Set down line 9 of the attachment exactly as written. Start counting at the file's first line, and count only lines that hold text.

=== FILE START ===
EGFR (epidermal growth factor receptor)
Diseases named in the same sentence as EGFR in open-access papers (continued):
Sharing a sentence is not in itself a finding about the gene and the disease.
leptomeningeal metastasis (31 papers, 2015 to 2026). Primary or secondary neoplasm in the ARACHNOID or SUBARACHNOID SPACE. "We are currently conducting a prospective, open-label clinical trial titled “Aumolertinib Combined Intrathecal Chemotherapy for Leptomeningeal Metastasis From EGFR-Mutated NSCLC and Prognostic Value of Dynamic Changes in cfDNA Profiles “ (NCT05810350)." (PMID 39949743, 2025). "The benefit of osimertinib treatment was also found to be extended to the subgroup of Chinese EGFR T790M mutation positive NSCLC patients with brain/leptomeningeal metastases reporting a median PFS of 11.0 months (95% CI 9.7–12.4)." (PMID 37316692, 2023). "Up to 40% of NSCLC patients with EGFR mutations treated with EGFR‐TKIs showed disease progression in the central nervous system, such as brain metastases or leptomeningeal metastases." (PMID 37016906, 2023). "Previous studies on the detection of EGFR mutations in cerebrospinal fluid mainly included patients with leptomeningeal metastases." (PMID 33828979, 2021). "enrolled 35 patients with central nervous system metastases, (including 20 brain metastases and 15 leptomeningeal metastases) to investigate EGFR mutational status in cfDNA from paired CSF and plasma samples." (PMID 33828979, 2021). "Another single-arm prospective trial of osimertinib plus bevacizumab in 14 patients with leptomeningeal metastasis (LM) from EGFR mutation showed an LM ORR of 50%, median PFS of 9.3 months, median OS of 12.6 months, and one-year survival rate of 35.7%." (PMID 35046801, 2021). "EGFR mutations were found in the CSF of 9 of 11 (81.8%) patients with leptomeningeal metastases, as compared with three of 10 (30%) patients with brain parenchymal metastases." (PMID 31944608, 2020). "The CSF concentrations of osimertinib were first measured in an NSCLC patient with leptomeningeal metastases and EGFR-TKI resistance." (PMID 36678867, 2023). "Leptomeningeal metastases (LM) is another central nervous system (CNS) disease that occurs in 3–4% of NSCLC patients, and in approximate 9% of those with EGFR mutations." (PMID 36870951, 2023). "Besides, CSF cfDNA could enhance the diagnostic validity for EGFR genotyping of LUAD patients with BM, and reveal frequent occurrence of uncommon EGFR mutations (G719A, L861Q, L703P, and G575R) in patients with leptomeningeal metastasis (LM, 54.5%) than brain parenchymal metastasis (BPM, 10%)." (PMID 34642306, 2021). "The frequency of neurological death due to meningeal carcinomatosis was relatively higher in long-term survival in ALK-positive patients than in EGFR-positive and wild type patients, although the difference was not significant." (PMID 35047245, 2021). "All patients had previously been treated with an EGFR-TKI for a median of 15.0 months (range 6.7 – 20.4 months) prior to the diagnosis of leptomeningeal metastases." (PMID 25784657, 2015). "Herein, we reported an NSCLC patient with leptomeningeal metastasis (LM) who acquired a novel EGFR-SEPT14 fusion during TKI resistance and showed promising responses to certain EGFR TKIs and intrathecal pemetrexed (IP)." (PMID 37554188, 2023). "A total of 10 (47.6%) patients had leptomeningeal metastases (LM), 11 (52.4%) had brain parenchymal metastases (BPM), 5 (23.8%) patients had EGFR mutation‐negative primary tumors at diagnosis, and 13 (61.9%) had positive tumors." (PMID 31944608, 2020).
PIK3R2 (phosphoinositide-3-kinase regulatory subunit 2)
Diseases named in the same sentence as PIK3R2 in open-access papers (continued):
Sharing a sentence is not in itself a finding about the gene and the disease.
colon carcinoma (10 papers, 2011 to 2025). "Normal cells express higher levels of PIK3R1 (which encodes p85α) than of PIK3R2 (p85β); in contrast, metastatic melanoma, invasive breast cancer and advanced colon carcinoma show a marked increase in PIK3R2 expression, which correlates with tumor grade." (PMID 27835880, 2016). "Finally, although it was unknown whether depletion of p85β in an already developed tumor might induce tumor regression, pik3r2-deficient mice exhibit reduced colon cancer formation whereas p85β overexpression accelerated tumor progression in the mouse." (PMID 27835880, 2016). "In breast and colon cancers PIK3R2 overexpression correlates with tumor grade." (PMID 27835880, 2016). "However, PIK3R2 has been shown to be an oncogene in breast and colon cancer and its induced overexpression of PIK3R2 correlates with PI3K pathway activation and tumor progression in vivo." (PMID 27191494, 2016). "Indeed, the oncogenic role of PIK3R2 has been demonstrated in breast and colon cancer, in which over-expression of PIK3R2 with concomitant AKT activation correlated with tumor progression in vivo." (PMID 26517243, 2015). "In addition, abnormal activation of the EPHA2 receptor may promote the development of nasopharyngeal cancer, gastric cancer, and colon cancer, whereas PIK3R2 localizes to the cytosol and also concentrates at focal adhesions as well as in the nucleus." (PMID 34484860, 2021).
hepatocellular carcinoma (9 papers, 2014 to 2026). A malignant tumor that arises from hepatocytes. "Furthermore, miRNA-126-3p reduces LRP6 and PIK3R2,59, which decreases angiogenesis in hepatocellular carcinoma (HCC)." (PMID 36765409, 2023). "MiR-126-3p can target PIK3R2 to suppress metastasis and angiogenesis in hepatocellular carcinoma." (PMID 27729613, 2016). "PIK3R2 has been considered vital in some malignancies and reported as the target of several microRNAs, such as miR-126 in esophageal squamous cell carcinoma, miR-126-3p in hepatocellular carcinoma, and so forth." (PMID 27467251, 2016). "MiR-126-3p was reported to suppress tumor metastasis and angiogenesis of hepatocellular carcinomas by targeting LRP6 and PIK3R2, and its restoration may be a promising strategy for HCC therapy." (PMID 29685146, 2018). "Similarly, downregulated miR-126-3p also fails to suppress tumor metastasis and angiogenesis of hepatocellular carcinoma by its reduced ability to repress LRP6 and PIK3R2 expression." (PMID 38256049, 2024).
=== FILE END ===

hepatocellular carcinoma (9 papers, 2014 to 2026). A malignant tumor that arises from hepatocytes. "Furthermore, miRNA-126-3p reduces LRP6 and PIK3R2,59, which decreases angiogenesis in hepatocellular carcinoma (HCC)." (PMID 36765409, 2023). "MiR-126-3p can target PIK3R2 to suppress metastasis and angiogenesis in hepatocellular carcinoma." (PMID 27729613, 2016). "PIK3R2 has been considered vital in some malignancies and reported as the target of several microRNAs, such as miR-126 in esophageal squamous cell carcinoma, miR-126-3p in hepatocellular carcinoma, and so forth." (PMID 27467251, 2016). "MiR-126-3p was reported to suppress tumor metastasis and angiogenesis of hepatocellular carcinomas by targeting LRP6 and PIK3R2, and its restoration may be a promising strategy for HCC therapy." (PMID 29685146, 2018). "Similarly, downregulated miR-126-3p also fails to suppress tumor metastasis and angiogenesis of hepatocellular carcinoma by its reduced ability to repress LRP6 and PIK3R2 expression." (PMID 38256049, 2024).